- Black and white negative
- Photographic print
- Contact sheet
- Contact print
- Field notes
- Foliation » Acanthus
Place access points
Description control area
Rules and/or conventions used
Level of detail
The collection was preliminarily processed by former ICFA staff members in the 1990s. The finding aid was updated by ICFA Archivist Rona Razon in October 2010 and December 2012 and by former ICFA Metadata Intern Alison T. Miner in September 2012. Additional materials found in the ICFA Curator’s Office Files and backlog were added in December 2012. All of the negatives and slides were moved to ICFA’s cold storage for preservation by ICFA Departmental Assistant Jessica Cebra in December 2012. In some cases, the original containers for the negatives and slides were discarded for preservation purposes. Original containers, such as envelopes or sleeves, were only kept if they included significant descriptive information.
Assessment, research, physical arrangement, and rehousing of the collection were completed by Cebra in August-October 2014. Previously, the collection was divided into two series: Correspondence and Slides and Photographs and Negatives. It is not known whether the physical arrangement of the collection had any relation to how Harris originally kept her files. Cebra created four new series: Photographic Documentation and Comparative Material, Unpublished Manuscript and Catalog, Grant Report and Correspondence, and Additional Photographic Material.
Based on an understanding of why the materials were created and how they functioned in Harris’s research, Cebra began to physically and intellectually reorganize them, while keeping in mind the way that Harris would likely have arranged her records. The body of Harris’s photographs, which were previously all grouped together, actually represent two different activities: the physical activity of documentation (photographing, developing negatives, printing contact sheets, printing larger photographs, producing slides, and collecting comparative photographs) and the intellectual activity of assembling her catalog (grouping photographs by category, organizing the categories, attaching the photographs to descriptive note cards, and assigning catalog numbers to the photographs). The first and second series differentiate between these two activities. Harris’s unpublished manuscript, which was previously grouped with correspondence, is also included in the second series because it encompasses the intellectual framework of her research and goes hand in hand with her catalog.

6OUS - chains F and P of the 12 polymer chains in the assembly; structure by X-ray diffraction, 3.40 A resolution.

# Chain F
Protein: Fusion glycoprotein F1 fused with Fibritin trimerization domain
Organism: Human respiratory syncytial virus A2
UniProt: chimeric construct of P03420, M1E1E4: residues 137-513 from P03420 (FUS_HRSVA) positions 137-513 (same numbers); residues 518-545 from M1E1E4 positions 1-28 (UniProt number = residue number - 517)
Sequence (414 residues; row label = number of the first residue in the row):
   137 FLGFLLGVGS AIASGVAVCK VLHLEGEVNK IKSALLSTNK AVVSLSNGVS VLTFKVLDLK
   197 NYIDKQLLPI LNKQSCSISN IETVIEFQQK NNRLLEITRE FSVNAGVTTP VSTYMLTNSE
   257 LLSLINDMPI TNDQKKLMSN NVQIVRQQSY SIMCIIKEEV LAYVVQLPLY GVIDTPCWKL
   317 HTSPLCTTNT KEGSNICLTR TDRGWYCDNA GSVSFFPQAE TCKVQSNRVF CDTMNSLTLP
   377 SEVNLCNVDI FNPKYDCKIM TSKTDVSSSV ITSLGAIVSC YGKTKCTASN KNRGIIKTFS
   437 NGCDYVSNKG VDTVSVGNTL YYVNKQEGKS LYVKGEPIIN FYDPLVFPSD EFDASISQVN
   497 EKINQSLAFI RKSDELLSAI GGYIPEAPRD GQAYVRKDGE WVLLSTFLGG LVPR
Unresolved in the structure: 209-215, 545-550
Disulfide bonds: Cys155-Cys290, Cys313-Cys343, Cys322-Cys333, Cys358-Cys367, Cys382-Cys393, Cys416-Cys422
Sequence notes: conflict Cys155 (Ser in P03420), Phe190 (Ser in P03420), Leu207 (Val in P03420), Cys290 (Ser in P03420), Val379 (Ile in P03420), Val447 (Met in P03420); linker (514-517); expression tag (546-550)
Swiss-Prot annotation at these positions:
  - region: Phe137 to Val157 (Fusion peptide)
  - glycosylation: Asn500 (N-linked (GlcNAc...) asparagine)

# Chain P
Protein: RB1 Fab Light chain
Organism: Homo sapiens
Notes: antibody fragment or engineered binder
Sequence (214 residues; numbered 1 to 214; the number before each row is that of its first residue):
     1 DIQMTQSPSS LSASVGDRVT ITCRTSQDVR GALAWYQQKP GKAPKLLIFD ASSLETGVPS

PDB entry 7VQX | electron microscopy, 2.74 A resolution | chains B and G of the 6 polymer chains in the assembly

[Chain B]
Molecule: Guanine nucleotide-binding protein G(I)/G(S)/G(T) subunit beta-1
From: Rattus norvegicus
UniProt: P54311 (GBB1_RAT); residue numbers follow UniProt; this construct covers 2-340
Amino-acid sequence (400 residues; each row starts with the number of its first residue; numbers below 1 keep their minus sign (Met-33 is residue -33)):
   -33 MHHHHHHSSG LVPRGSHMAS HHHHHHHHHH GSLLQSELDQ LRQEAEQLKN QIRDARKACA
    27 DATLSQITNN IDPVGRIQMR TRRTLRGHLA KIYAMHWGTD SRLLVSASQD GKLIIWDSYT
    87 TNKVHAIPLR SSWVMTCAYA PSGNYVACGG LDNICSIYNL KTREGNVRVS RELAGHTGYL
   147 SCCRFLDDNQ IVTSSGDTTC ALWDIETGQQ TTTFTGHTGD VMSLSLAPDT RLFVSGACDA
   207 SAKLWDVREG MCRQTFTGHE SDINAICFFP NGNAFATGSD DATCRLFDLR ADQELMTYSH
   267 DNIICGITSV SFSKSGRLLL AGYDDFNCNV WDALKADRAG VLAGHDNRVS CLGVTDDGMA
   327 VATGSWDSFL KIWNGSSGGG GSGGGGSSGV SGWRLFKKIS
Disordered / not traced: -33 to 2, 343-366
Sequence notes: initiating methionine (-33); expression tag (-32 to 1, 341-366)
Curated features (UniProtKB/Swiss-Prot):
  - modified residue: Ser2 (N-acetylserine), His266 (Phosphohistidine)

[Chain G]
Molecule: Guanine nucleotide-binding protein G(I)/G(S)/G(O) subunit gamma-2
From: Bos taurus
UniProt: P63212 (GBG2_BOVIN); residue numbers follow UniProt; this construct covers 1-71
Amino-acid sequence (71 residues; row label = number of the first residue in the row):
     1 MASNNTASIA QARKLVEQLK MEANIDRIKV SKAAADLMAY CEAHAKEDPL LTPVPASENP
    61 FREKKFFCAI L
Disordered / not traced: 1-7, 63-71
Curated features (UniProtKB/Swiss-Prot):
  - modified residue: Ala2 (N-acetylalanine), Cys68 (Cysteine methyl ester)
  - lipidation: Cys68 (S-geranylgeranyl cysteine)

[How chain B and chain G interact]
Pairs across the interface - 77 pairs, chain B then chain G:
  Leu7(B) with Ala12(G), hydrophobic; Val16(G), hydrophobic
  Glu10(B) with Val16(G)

The third series was created to compile the few additional records deriving from Harris’s work, including a grant report and four letters. The fourth series was created to represent two large format portfolios of Harris’s photographs. Though these photographs are by Harris, the prints were produced, mounted, and gifted to Harris by another photographer. The portfolios were separated from the other photographic material because they are secondary to, and do not correlate organizationally with, the work produced by Harris for assembling her catalog. The collection title was also changed from Josephine M. Harris Research Papers and Photographs, ca. 1950s-1970s to Josephine M. Harris Research Papers and Photographs on Coptic Architectural Sculpture from Oxyrhynchos, ca. 1950s-1970s.
The finding aid was edited by Razon, ICFA Byzantine Research Associate Fani Gargova, and ICFA Manager Shalimar White and was finalized in July 2015.